It does not always have to be Google Translate versus huge sums of money spent on translation. There are tens of creative ways to gather multilingual content easily with the help of your clients, partners or users. It is even possible to upgrade the not-so-famous machine translation to sound okay.
I've picked some of the most efficient ways to cut website translation costs.
1. Use a Different Website Structure
‘Hello Captain Obvious,’ you might say, but it still surprises me how often this strategy is overlooked.
Image credit: wrigley.com
Wrigley’s English (global) website is slightly larger than its Austrian sister (below).
Image credit: wrigley.at
The design of the Austrian website was adapted to fit the simpler URL structure. Reduce the number of menu items, and create a separate and simpler URL structure. You can always add more pages or more levels later. Wrigley reduced the number of pages by 130%, while cutting translation costs respectively. So can you.
2. Curate Local Content
Curated content is not as valued as original content, but if you add your own value to it (adding a personalized commentary or star-ratings, or presenting it in a different format), it instantly becomes very competitive.
Step 1: Configure Tweetdeck
Twitter is a global medium, meaning it is used in the majority of countries worldwide. There is a pretty good chance that content from your industry will be (or already has been) shared on Twitter. You can use Tweetdeck to filter content written in your desired languages and curate the stories by creating aggregation or mash-up posts on your blog.
Step 2: Aggregate Content
Image credit: seo-united.de.
Above is the news aggregation blog on seo-united.de. Each excerpt leads to a different source. They’ve added star-ratings to increase value for the users. To speed up the process even more, you can use sophisticated content curation platforms like Kapost, Curata or MyCurator for Wordpress.
3. Organize a Facebook Contest
Image credit: figment.com
If your Facebook fans are multilingual, why not ask them to create a piece of original content for you? Beware though, ‘Hey, could you send me some photos?’ might not necessarily work. People from different cultures, who like challenges, might be excited about taking part of a fun Facebook contest. Or, when asked to provide a story that describes their experience with your product, they might also just be happy to help!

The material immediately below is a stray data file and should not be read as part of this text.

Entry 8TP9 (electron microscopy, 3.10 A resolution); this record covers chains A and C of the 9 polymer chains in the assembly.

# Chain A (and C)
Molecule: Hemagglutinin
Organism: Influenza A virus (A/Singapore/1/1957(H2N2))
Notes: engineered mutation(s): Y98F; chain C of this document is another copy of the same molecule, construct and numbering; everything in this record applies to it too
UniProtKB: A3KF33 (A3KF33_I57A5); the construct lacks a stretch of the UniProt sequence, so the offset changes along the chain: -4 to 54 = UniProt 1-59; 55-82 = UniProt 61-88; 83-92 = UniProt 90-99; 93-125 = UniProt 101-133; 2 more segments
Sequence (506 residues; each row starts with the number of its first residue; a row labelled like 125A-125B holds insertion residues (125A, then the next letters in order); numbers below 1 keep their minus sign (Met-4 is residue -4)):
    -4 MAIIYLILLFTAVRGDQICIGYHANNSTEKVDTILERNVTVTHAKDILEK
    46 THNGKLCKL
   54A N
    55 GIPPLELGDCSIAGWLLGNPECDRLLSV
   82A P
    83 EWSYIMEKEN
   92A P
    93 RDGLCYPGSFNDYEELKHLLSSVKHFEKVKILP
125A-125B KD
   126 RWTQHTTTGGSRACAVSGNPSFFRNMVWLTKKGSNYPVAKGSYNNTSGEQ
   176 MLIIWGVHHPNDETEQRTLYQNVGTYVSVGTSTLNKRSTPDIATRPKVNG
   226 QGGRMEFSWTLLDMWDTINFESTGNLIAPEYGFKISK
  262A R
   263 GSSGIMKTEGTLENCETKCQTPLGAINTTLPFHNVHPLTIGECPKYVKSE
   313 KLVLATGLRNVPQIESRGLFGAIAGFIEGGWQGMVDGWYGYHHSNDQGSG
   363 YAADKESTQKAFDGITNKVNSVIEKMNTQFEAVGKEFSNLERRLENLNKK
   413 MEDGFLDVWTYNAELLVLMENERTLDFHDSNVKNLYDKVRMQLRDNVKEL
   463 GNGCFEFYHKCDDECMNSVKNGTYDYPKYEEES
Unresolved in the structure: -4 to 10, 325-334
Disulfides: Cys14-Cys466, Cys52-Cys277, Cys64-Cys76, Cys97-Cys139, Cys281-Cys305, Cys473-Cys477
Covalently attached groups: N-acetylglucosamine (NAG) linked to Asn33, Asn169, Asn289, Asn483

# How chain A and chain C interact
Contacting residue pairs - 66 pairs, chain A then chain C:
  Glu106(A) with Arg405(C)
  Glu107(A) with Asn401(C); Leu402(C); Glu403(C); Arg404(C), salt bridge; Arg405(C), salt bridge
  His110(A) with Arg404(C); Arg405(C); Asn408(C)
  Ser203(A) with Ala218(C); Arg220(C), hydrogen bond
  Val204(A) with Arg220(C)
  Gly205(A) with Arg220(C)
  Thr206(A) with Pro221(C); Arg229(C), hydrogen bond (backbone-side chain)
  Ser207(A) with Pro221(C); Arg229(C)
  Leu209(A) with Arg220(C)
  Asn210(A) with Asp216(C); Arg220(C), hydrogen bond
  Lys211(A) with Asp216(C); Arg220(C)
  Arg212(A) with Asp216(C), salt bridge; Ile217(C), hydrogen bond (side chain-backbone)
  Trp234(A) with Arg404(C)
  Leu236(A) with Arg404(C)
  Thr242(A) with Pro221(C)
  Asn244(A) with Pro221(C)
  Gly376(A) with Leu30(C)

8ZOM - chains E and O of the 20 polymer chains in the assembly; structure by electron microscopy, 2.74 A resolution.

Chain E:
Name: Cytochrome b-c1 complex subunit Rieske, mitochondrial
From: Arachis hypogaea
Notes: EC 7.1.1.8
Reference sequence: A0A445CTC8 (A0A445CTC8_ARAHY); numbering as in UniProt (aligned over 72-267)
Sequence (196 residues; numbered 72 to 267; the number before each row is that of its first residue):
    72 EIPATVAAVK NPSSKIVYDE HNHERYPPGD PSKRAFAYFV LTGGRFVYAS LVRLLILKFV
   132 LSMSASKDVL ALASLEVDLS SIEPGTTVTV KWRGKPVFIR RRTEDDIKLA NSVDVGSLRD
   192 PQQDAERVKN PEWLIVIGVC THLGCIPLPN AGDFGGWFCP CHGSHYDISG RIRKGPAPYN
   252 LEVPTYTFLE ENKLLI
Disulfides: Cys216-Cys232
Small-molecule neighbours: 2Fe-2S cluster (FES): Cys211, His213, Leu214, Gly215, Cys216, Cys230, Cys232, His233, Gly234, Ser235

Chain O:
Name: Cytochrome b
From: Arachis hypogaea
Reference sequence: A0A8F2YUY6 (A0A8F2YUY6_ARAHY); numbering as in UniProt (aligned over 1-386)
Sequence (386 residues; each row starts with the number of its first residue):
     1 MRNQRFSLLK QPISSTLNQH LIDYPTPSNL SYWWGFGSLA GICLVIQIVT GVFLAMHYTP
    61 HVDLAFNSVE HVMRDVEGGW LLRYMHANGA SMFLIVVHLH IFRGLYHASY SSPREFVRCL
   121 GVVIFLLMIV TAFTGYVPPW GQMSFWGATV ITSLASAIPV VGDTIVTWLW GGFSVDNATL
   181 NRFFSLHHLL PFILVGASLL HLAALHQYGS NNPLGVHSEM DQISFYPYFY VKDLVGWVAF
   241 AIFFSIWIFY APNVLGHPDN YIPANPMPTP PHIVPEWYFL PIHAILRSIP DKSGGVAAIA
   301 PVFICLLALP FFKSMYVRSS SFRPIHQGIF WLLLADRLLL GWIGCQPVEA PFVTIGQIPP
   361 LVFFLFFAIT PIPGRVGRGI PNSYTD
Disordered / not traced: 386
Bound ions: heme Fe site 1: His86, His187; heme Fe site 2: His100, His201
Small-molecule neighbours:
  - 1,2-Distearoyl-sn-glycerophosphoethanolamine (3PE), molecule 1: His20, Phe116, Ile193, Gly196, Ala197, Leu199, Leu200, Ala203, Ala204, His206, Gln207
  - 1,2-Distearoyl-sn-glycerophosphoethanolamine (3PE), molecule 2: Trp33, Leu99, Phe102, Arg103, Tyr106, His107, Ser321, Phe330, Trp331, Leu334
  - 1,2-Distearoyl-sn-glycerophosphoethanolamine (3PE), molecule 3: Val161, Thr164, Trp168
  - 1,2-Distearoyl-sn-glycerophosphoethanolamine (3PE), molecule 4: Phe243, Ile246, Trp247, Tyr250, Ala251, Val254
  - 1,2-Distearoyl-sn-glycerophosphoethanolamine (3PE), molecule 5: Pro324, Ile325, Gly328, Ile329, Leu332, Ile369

Image credit: figment.com
This way, you can get valuable and original content to publish on your website, entirely for free. Just be sure to specify the contest rules clearly to avoid copyright problems. Not sure how to start? This guide might help.
4. Use Machine Translation the Smart Way
There has been a long debate about machine translation over the past few years. The down side of this method is that the ‘machine’ element is responsible for the accuracy of the translation. Humans do the post-editing only. In other words, the accuracy of the translation is not guaranteed.
So, if you opt for machine translation, do not rely on Google Translate. Use a professional machine translation service that might cost you (approx. 70% of regular translation costs), but at least the outcome will be readable.
Image credit: translationdirectory.com
This article on translationdirectory.com debunks some common myths connected with machine translation. It also talks about how companies should proceed when they want to use automatic translation for the content they produce.
My recommendation: do not be tempted to implement Google Translate plugin on your website. The reasons:
- Pages translated by Google Translate won’t be indexed, as they don’t have their own URLs
- Content translated by GT plugin is usually ignored by search engines
- Automatically translated content without post-editing is of very low quality and comprehensibility
- Automatically translated content could be considered low quality by search engines and the whole website could end up being penalized.
5. Create a Translation Crowdsourcing Platform
Image credit: https://translate.twitter.com
As Facebook did, Twitter asked its users to translate the heart of Twitter into their native languages. It is based entirely on volunteer work, but the users, both professionals and amateur translators, have a chance to participate in building the product that they use. Plus, they get a professionally organized translation environment which is simply amazing to work in.
This case study talks about how TrekkSoft managed a localization project involving 8 languages and 70 countries, using crowdsourced translation.
6. Translate Images or Video Captions
Image credit: communitycurator.com
Images usually have less text than blog posts or news stories. A typical blog post contains 300 words or more, whereas the image above has 89 words, which means at least 70% lower translation costs. If an image contains locally-relevant content, idioms or humor, it can be harder to translate. However, you can choose culturally-neutral images for translation, or perhaps those relevant to your audience.
Pay attention to the image ownership: copyright might still apply even when the content has been translated.
Above is a video tutorial that will help you add translated captions to YouTube videos. Embed the videos with translated captions on your website. Your non-English speaking audience will love you for it!
Thinking of using one of the strategies above to reduce translation costs? Which one would you choose? Do you have any good or bad experiences with using one of the methods? Let me know in the comments!